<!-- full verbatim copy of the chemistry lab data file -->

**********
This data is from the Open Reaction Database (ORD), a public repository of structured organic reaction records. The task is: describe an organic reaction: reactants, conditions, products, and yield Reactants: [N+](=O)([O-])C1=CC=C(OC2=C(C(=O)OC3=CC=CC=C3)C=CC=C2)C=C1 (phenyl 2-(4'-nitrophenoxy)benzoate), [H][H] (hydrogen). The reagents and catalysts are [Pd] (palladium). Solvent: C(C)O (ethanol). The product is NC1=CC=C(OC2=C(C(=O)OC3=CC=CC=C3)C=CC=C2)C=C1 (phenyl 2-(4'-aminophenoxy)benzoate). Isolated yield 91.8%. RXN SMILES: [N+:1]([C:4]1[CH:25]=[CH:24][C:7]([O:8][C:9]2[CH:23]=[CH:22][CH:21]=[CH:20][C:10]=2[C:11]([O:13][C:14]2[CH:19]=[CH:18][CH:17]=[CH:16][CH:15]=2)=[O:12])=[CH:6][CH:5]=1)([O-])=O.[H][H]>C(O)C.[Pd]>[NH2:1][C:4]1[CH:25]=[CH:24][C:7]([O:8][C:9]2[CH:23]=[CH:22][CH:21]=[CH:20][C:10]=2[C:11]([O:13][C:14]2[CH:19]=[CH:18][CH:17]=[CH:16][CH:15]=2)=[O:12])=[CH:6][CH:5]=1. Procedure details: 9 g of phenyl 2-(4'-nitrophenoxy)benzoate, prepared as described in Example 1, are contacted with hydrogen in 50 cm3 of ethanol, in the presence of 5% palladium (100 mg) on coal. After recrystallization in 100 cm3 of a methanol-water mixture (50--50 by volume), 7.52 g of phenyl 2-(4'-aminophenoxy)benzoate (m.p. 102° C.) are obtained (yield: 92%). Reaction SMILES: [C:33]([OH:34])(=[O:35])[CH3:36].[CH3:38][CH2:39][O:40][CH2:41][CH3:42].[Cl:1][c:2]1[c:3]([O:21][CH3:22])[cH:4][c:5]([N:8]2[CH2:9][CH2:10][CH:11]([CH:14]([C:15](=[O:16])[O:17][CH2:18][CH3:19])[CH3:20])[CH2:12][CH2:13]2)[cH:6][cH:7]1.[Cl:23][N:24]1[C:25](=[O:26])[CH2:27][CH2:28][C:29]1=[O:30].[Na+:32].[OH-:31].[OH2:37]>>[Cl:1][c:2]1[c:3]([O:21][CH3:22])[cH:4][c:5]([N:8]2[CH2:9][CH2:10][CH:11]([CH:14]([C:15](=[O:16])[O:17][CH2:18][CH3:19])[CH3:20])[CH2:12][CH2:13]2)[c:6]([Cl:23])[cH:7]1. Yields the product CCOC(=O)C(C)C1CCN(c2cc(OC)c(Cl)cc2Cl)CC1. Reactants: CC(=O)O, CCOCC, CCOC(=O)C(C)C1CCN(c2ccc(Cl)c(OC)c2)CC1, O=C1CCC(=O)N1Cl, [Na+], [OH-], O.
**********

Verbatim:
This data is from the Open Reaction Database (ORD), a public repository of structured organic reaction records. The task is: describe an organic reaction: reactants, conditions, products, and yield Reactants: [N+](=O)([O-])C1=CC=C(OC2=C(C(=O)OC3=CC=CC=C3)C=CC=C2)C=C1 (phenyl 2-(4'-nitrophenoxy)benzoate), [H][H] (hydrogen). The reagents and catalysts are [Pd] (palladium). Solvent: C(C)O (ethanol). The product is NC1=CC=C(OC2=C(C(=O)OC3=CC=CC=C3)C=CC=C2)C=C1 (phenyl 2-(4'-aminophenoxy)benzoate). Isolated yield 91.8%. RXN SMILES: [N+:1]([C:4]1[CH:25]=[CH:24][C:7]([O:8][C:9]2[CH:23]=[CH:22][CH:21]=[CH:20][C:10]=2[C:11]([O:13][C:14]2[CH:19]=[CH:18][CH:17]=[CH:16][CH:15]=2)=[O:12])=[CH:6][CH:5]=1)([O-])=O.[H][H]>C(O)C.[Pd]>[NH2:1][C:4]1[CH:25]=[CH:24][C:7]([O:8][C:9]2[CH:23]=[CH:22][CH:21]=[CH:20][C:10]=2[C:11]([O:13][C:14]2[CH:19]=[CH:18][CH:17]=[CH:16][CH:15]=2)=[O:12])=[CH:6][CH:5]=1. Procedure details: 9 g of phenyl 2-(4'-nitrophenoxy)benzoate, prepared as described in Example 1, are contacted with hydrogen in 50 cm3 of ethanol, in the presence of 5% palladium (100 mg) on coal. After recrystallization in 100 cm3 of a methanol-water mixture (50--50 by volume), 7.52 g of phenyl 2-(4'-aminophenoxy)benzoate (m.p. 102° C.) are obtained (yield: 92%). Reaction SMILES: [C:33]([OH:34])(=[O:35])[CH3:36].[CH3:38][CH2:39][O:40][CH2:41][CH3:42].[Cl:1][c:2]1[c:3]([O:21][CH3:22])[cH:4][c:5]([N:8]2[CH2:9][CH2:10][CH:11]([CH:14]([C:15](=[O:16])[O:17][CH2:18][CH3:19])[CH3:20])[CH2:12][CH2:13]2)[cH:6][cH:7]1.[Cl:23][N:24]1[C:25](=[O:26])[CH2:27][CH2:28][C:29]1=[O:30].[Na+:32].[OH-:31].[OH2:37]>>[Cl:1][c:2]1[c:3]([O:21][CH3:22])[cH:4][c:5]([N:8]2[CH2:9][CH2:10][CH:11]([CH:14]([C:15](=[O:16])[O:17][CH2:18][CH3:19])[CH3:20])[CH2:12][CH2:13]2)[c:6]([Cl:23])[cH:7]1. Yields the product CCOC(=O)C(C)C1CCN(c2cc(OC)c(Cl)cc2Cl)CC1. Reactants: CC(=O)O, CCOCC, CCOC(=O)C(C)C1CCN(c2ccc(Cl)c(OC)c2)CC1, O=C1CCC(=O)N1Cl, [Na+], [OH-], O.